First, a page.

Paul Barker of Lead Into Gold. Photo by Mahsa Zargaran

In the ever-evolving landscape of industrial music, one name has remained a constant force for over three decades: Paul Barker. Known as the former bass guitarist, producer, and engineer of the iconic industrial metal band Ministry, Barker has left an indelible mark on the genre. Now, with his side project Lead Into Gold, he has released his third album, The Eternal Present, a work that defies genres and challenges listeners to rethink their beliefs.

In an exclusive interview with The New York Times, Barker opened up about the writing and recording process behind The Eternal Present. “I did 99.9% of it myself,” he shared. “I decided to change my writing process because it was so belabored. A friend suggested a 30-song in 30-days challenge, where the goal was to drum up ideas. After 30 days, I ended up with 30 kernels of ideas to work on. The transformation from those initial one- to two-minute ideas into full songs was incredible. In many cases, only 10% of the original idea remained.”


For Barker, the creative process is akin to building a wall brick by brick, constantly evaluating and refining each element. “I come up with ideas, work on them, and then walk away from them,” he explained. “I return to see if there’s anything usable, and if not, I strip things out and start again. Deadlines are my friend; they’re the only way things get done.”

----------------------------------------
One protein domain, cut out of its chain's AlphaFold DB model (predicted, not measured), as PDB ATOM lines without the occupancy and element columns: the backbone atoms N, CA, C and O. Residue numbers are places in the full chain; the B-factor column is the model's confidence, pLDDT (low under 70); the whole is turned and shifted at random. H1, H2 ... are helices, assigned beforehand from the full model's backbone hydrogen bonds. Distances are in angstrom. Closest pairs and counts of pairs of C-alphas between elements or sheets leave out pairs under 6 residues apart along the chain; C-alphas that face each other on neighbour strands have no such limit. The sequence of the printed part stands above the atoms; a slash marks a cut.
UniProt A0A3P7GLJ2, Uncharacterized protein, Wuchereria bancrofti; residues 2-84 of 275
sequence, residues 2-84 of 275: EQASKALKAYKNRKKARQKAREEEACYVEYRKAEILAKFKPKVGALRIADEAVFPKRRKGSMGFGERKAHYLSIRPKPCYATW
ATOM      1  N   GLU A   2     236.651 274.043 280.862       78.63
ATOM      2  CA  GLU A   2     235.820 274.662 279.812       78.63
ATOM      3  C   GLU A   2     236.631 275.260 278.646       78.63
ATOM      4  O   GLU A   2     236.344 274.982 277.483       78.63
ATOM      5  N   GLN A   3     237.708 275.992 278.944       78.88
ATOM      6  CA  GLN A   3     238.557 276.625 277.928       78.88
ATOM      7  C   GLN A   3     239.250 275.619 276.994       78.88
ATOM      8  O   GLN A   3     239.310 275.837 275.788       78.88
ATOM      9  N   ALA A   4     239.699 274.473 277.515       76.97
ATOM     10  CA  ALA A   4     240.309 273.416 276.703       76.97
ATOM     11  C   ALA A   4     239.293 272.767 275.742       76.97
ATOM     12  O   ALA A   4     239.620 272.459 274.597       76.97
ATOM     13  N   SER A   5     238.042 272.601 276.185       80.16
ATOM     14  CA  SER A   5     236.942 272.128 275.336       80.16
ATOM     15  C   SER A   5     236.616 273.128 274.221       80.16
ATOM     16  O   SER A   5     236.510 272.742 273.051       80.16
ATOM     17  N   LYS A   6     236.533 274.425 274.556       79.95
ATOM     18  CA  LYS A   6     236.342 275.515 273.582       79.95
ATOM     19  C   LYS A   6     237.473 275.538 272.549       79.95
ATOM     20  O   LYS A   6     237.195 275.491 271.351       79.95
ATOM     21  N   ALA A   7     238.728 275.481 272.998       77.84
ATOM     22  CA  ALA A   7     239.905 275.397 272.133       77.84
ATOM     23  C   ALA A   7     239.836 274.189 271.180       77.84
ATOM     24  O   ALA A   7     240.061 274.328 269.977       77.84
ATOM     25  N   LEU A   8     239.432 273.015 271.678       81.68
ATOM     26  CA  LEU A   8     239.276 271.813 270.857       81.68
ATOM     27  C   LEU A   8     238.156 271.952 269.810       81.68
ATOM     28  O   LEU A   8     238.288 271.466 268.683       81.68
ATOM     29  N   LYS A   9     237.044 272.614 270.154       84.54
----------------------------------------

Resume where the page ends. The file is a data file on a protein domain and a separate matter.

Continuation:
The press release for The Eternal Present describes the album as genre-defying, a characterization that Barker embraces. When asked about the sound of the album, he described it as “slow, brooding, and heavy, with sprinkles of melody.” He emphasized that the album is intentionally narrowly focused and stylized, a deliberate artistic choice.

The album’s title, The Eternal Present, caught the interviewer’s attention, and Barker’s enthusiasm for it was palpable. “I love that title,” he exclaimed. “It’s a trod for anyone who cares to think about what they’re doing. It challenges us to examine the beliefs we inherit from society and accept as reality. It’s a bottomless pit of discussion, but that’s the inherent purpose of the title. Plus, it has a goofy double entendre that I adore.”

The lyrics on The Eternal Present reflect Barker’s fascination with personal challenges and breaking belief systems. He sings about urging individuals to examine the world from a different perspective and question their own preconceptions. It’s a call to constant growth and self-reflection.

When asked about specific music influences on the album that might not be obvious to listeners, Barker acknowledged his wide-ranging musical taste. “I listen to a lot of different music,” he admitted. “I won’t explicitly reveal those influences because it’s more fun for listeners to figure it out. There’s a lot of music out there, and repetition can be boring. I have my favorites, of course, but as much as what I like influences me, what I don’t want to do—what I’ve already done—is equally important.”